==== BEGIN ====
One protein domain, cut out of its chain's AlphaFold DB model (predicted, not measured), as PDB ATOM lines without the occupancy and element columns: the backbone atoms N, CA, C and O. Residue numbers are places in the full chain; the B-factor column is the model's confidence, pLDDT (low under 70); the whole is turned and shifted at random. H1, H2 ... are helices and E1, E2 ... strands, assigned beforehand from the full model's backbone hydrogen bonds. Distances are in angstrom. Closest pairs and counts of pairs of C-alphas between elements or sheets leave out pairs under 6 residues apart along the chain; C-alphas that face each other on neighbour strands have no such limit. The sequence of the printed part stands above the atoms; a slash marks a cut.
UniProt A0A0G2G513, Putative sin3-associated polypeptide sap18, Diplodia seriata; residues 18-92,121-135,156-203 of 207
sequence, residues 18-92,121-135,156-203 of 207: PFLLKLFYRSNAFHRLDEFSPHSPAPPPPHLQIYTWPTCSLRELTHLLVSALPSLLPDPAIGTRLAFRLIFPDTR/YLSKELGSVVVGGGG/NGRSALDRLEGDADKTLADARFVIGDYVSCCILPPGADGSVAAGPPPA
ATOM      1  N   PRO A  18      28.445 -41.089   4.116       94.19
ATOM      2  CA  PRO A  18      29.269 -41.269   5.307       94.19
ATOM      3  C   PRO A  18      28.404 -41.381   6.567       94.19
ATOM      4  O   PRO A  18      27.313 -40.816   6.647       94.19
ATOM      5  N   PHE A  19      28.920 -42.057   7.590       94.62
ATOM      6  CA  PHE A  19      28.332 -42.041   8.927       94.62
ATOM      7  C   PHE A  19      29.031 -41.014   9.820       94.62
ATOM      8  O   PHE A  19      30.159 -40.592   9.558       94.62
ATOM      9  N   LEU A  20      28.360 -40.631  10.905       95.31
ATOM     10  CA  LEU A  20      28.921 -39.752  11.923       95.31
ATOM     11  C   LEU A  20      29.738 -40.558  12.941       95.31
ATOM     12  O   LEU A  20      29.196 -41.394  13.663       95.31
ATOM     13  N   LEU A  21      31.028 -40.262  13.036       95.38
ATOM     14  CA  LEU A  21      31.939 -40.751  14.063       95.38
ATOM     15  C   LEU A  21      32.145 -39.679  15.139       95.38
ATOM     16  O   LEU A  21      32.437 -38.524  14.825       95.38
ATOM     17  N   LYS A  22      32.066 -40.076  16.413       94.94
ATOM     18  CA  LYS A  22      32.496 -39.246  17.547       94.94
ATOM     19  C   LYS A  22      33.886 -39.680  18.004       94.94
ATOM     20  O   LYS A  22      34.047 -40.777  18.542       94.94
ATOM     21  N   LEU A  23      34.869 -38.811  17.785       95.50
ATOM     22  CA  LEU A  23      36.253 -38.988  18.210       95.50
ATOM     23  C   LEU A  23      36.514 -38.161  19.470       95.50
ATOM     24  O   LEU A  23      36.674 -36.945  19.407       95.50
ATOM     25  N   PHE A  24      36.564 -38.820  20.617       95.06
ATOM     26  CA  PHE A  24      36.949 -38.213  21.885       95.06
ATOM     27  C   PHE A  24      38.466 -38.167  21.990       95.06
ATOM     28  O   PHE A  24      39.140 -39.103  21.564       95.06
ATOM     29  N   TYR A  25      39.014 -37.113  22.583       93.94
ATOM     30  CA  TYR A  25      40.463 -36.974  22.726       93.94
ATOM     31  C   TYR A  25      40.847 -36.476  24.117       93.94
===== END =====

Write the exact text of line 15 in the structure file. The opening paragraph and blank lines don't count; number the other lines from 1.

ATOM     13  N   LEU A  21      31.028 -40.262  13.036       95.38